by JASMINE ELSHAMY Editor-in-Chief
To my fellow seniors: we’re applying to college! Hooray, fun fun fun! Money, time, money, essays, money, SATs, money. As we go through this, the financial side of things has to remain in question.
I am sure you all think you know where you want to go to college next year. There are those of you who are staying close to home, probably paying much less than our friends who only want to go to college outside of the state because “I hate my family and I hate Monroe because everyone in Monroe is an imbecile and I literally can’t even so I’m going somewhere at least an hour and a half train ride away ‘kay thanks bye!”
Okay, so maybe there is a slight, teensy-weensy, tiny possibility that I am one of those people who may want to attend college outside of the state. Although, may I say, that I don’t think all Monroevians are imbeciles!
My dream school is the one and only New York University. NYU – the myth, the legend, the cash-eating machine. As literally NO ONE HAS LET ME FORGET, NYU costs a whopping $70,000 per year to attend! Buzzfeed even created a list of 29 private islands that cost less than a degree from NYU.
As you are thinking about attending that lovely, $70,000/year school that’s hours away from home, try asking yourself these questions:
Why are you going to college? Seriously, why? Is it because Mom and Dad never gave you another option? Do you love learning? Why?
Can you afford this price? Will your family be receiving financial aid, and/or will you be eligible for scholarships to help relieve the cost?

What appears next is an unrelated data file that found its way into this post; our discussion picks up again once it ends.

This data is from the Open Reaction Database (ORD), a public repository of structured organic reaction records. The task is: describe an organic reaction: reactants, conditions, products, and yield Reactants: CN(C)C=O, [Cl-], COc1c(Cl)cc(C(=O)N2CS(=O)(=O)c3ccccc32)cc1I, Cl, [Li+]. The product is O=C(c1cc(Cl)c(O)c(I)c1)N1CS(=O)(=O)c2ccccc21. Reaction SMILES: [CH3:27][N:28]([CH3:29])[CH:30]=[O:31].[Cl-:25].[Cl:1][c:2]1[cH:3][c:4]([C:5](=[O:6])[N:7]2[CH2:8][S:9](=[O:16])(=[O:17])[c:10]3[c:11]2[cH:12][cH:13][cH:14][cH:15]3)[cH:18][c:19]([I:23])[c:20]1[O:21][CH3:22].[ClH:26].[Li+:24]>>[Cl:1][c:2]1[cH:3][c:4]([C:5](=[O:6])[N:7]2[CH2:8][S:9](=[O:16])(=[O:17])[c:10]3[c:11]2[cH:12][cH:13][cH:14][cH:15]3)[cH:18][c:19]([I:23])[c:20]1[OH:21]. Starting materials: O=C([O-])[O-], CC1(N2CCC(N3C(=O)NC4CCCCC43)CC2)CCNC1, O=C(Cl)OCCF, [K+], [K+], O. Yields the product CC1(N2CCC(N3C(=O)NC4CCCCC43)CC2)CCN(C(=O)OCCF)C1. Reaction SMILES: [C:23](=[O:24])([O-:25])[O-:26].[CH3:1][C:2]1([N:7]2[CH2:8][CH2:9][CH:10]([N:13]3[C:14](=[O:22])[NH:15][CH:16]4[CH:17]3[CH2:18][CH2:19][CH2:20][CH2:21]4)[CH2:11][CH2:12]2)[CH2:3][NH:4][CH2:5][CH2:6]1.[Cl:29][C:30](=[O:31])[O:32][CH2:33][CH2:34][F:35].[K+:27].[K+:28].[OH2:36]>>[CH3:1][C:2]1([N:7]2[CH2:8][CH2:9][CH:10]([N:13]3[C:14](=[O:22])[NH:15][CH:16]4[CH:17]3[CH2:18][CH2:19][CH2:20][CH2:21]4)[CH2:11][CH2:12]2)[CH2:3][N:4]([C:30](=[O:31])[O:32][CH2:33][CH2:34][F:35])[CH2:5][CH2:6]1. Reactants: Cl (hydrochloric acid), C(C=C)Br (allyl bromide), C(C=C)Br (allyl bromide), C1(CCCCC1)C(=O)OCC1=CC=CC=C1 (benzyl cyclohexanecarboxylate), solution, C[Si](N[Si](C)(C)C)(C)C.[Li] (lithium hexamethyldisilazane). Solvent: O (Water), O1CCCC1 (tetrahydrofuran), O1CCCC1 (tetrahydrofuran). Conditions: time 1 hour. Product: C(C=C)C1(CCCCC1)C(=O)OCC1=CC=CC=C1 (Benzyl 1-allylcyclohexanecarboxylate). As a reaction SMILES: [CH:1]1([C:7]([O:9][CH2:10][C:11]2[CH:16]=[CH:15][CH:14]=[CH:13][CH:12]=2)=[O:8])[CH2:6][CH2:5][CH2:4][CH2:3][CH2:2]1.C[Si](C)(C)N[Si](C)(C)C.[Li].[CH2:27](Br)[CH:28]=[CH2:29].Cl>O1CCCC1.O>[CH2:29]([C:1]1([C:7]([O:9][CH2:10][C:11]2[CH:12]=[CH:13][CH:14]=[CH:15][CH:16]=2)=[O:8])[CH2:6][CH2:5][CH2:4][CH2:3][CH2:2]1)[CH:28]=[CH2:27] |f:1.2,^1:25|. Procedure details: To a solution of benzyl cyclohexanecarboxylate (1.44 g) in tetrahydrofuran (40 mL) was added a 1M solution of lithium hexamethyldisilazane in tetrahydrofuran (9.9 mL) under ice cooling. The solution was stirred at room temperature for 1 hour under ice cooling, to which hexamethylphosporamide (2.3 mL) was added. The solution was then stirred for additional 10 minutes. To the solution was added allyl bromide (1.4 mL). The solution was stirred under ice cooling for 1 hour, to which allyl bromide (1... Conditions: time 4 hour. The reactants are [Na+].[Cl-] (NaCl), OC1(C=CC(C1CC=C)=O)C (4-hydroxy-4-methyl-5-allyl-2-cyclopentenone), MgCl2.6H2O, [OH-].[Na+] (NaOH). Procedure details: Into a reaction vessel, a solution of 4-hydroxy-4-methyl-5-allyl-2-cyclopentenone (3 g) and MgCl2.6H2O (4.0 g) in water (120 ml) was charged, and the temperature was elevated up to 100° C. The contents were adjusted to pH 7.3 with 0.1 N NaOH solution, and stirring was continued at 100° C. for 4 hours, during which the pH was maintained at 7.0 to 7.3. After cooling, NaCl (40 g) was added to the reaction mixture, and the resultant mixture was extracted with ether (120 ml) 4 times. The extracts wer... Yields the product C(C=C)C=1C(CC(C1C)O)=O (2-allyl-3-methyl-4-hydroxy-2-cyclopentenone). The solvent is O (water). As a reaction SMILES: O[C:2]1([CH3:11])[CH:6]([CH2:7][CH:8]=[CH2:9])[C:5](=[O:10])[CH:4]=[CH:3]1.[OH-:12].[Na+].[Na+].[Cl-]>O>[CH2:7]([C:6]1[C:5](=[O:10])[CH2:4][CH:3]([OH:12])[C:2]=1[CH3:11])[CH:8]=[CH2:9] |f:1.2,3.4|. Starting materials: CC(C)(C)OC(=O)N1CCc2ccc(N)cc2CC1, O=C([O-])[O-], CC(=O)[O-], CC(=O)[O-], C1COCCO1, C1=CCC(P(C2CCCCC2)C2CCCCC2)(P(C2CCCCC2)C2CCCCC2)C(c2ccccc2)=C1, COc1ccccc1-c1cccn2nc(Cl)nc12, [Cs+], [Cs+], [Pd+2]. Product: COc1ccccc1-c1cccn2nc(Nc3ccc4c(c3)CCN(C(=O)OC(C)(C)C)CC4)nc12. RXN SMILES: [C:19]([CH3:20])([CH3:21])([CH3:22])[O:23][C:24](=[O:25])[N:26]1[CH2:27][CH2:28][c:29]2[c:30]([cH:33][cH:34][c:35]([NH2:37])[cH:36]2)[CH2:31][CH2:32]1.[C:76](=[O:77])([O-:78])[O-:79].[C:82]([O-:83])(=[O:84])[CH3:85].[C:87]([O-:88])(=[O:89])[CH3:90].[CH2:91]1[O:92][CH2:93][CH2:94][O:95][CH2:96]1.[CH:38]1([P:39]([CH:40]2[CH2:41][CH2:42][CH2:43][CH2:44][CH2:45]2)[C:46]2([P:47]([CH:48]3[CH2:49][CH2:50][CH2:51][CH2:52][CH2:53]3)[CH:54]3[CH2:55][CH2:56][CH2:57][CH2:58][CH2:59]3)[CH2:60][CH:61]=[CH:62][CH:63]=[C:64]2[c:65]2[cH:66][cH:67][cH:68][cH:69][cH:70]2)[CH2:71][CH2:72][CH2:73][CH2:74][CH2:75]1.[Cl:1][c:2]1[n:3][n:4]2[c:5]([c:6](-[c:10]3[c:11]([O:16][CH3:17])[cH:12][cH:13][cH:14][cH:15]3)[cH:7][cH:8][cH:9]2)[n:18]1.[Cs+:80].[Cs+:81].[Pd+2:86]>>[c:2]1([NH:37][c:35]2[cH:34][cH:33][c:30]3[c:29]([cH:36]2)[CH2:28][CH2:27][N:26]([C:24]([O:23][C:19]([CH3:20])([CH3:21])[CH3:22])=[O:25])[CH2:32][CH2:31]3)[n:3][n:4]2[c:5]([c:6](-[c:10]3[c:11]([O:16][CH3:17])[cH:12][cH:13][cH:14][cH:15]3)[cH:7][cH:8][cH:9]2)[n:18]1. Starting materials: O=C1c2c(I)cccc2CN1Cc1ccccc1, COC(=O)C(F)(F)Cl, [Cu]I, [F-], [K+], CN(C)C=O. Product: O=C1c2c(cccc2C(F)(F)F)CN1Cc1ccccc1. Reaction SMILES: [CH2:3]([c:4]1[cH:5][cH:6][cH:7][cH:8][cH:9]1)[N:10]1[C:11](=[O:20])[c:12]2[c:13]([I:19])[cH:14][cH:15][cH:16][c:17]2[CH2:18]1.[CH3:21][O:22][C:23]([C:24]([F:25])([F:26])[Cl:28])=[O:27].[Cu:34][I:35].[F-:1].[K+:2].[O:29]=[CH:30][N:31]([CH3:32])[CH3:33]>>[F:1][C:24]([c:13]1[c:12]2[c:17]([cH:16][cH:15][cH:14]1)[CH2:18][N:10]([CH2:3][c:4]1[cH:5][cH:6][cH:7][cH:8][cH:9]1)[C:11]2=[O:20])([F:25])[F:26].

Why are you thinking of going to this specific college? You feel like you’re gonna network well because they have a good program for your ideal career? You really have to be in New York City? You love the sports culture? They have a reputation for having hot girls and you just can’t stand being around lame-os?
And for the most important question: do you have any clue what you want to do for the rest of your life? If you have literally no idea, if teaching and business and public health and medicine and science and politics gross you out, then you should probably take a step back from Boston College’s expensive doors.
After asking myself these very questions, I came to conclude that the following five points were true:
To get a job in most fields, you must have a degree. To get a really good job in most fields, you must either work really, really hard or have a degree from a really, really good school.
Going to college isn’t the only option, but it also kind of is the only option. You know exactly what I mean by that.
I won’t die if I don’t attend NYU, but there’s also something incredibly fulfilling about going to the school that your heart has been set on for a long time.
Being practical probably won’t make you happy, especially if you’re a dreamer. But it’s called being practical for a reason, and not swimming in debt and guilt at age 21 sounds kinda nice.
Getting an education is priceless. Education is the only way we are going to get humanity anywhere closer to where it needs to be. If you can afford an education like ones offered at NYU, Syracuse, and Boston University, great. If you can’t, that’s okay, too.
Just because you’re balling on a budget in the middle class like yours truly, remember that your education is what you make of it. Work hard, be humble, be open to learn, and absorb everything around you. This is your life, people! The next great opportunity could be right around the corner.
So, for a final piece of unqualified advice from a girl who will probably cry when she winds up having to attend anywhere other than her dream school, remember that attending college in California or New York or Boston is not going to make you a different or better person. People are still going to suck, and they are also still going to be pretty cool.
Do what makes you happy, and what doesn’t make your bank account cry.